You can then use the sauce with whatever you want. It tastes much better the next day. You gotta practice with it though; YMMV ;-)
posted by carter at 8:21 PM on January 14, 2004 [1 favorite]

Start small. If you can fry onions and curry powder in oil, dump in boiled chickpeas, turn off heat, and stir in sour cream, you're off and running! For some junior-grade recipes, check out some hippie cookbooks (Laurel's Kitchen, Moosewood, etc). These freqently draw on Indian cuisine, but cater to a more white American audience. This one has a fantastic Naan recipe.
posted by scarabic at 8:46 PM on January 14, 2004

I love curry.

I made a batch of homemade curry powder for a friend for Christmas.

Here's my favorite curry recipe. It's super easy.

Peter's Butter Chicken

First, toast your curry powder mixture in your pan, then set aside. I like to use the Maharajah mixture from Penzeys. Fry one small onion in about 4 tablespoons olive oil or ghee until translucent. Lightly coat two chicken breasts with some garam masala, a little curry powder and some salt and pepper, then grill it on a small grill. Then cut your cooked chicken into small pieces. Add to the onion. Add about a half cup peas. Add in your toasted curry powder and a little garam masala. I prefer Priya brand garam masala. Then add 2 cups plain yogurt, 2 cups chicken stock, and 4 tablespoons of V8 juice. Believe it or not, that's the secret. It adds a light hint of tomato without going overboard, which is nice for this dish. Cook for about an hour over a medium heat. Serve over jasmine rice or with some naan.
posted by geekhorde at 9:30 PM on January 14, 2004

Ok, I am an Indian, born and brought up in Bombay, so please bear that in mind as you read the following.

In my opinion none of the popular Indian authors do any justice to the Indian cuisine. Personally I'd recommend avoiding Tarla Dalal's cook books, her recipies are um very Martha Stewart-esque.

Madhur Jaffrey's cookbooks are ok, but her stuff is too westernised, and for most Indians it would be too bland.

Not all Indian food is spicy, and not all Indian food is healthy.

There is no such thing as a "curry" in India, we have curry powder, but what Americans, Brits and everyone else calls curry is just gravvy back home. You can't really pick one and say "This is curry." Growing up in Bombay, the only thing that was called "curry" was a Sindhi lentil soup that they have with rice and potato fritters, and I know for sure that it's not the curry everyone else refers to.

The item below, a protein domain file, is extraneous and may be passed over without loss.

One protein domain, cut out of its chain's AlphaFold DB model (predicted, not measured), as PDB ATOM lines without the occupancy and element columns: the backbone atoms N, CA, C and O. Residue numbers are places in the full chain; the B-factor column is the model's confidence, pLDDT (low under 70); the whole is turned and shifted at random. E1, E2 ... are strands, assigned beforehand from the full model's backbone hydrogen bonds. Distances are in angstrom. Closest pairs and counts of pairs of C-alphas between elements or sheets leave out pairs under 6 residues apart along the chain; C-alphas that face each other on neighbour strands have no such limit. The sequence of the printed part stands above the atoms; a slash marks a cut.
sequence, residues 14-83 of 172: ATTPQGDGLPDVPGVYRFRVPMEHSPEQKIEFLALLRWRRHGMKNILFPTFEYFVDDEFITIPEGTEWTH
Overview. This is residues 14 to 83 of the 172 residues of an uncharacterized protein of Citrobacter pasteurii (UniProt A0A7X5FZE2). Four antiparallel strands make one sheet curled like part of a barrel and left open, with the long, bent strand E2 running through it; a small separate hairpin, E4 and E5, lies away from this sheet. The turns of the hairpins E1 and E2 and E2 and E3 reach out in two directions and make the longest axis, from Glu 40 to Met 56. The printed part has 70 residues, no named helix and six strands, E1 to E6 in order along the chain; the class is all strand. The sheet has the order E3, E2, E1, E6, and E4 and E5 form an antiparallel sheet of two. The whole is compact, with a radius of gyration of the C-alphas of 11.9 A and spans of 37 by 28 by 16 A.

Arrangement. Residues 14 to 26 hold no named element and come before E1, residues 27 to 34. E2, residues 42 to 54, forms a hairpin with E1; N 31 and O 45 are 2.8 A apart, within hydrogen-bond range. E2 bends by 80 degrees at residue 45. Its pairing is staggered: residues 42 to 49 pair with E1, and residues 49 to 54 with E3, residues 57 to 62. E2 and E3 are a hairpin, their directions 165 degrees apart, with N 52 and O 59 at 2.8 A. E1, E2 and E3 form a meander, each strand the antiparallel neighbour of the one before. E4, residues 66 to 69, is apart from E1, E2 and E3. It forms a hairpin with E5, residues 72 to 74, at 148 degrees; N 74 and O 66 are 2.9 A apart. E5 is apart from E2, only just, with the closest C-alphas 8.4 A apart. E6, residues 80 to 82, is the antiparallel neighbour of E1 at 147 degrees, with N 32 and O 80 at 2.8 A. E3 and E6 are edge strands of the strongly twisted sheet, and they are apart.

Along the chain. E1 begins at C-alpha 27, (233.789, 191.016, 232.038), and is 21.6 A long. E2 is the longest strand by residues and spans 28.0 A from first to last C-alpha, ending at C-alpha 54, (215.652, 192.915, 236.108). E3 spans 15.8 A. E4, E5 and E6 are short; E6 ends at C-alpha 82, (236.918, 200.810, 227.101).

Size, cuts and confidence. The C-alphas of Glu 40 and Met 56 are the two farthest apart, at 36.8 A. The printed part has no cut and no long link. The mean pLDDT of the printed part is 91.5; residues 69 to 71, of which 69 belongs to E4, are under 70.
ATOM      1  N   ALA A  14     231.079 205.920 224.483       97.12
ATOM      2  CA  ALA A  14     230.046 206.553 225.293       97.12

My mom, when using pre-mixed spices, usually uses MDH brand powders such as Sambar powder (South Indian lentil soup), Pav Bhaji powder (Popular junk food from the beaches of Bombay, it's like chilli, but vegetarian), Cholay (Spicey chick peas), etc. If you can't find MDH, use Everest.

Buy a pack of "Chat masala" powder mix, you can use it for so many things, add a pinch to your lemonade to make it Indian style, sprinkle some on top of salads, or raita (yogurt with vegetables or crisps mixed into it).

Go to Indian run grocery stores in your area, and buy the ingredients there. It might be daunting at first, but you'll get the hang of it eventually.

The green sauce (depending on the place, made from mint or corriander) that they serve in restaurants is just that a sauce, you use it to dip appetizers and papad (prior to your main course) in it. The same applies to the sweet red sauce (made from dates). Don't dip your Indian bread in that! :)

Use your hands when eating Indian food, there's no shame in using your hands. Traditionally you only use your right hand (left hand for lefties), and use the left hand (right for lefties) to serve food to your plate or pass the food around. You break the Indian bread into little pieces and scoop up the veggies with it.

Most Indian desserts are meant to be consumed during the main course. This especially holds true for gulab jamun, ras-gullas, halwa, kheer, etc.

Indian cuisine is broken up by regions. The Bengali cuisine is fish based. The Konkani (Goa and coastal Maharashtra) cuise is also fish based.

South Indian cusine tends to be rice based. Idlis, dosas, medu vada, uttapams and umpa are part of South Indian breakfast, and are served with sambar (lentil soup) and a coconut chutney (chutney = sauce), that act as dips. Although originally meant for breakfast, they are incredibly popular as lunch and dinner too. I love South Indian breakfast.

North Indian cuisine is wheat based, you have naans, parathas, kulchas, rotis and pooris (various Indian breads) with vegetables (curries) such as Malia Kofta, Dum Aloo, Aloo Palak, Aloo Matar, Aloo Gobi, Navratan Korma, etc. Non-veg dishes (curries) like Tandori chicken, Tandori ghost (Ghost = lamb), etc.

Gujarati: Gujarati cuisine is incredibly popular amongst Indians, although I am not sure why! :) I am a Gujarati, and I've never been a fan of Gujju food. If you find a place that serves "Undhiyu" do try it! Also "Dhoklas" are great.

Undhiyu is a dish made from a mix of I think 7 vegetables, everyone but me seems to love it.

Dhoklas are chickpea based steamed um soft puffs, usually yellow or white.

Gujarati phulka rotis are by far the best form of rotis in India. The Gujarati rotis are thinner than their North Indian cousins, and they puff up when cooked, they're topped with ghee, and they're absolutely delicious with Alphonso pulp (Alphonso is the king of mangoes, and mangoes are the king of fruits).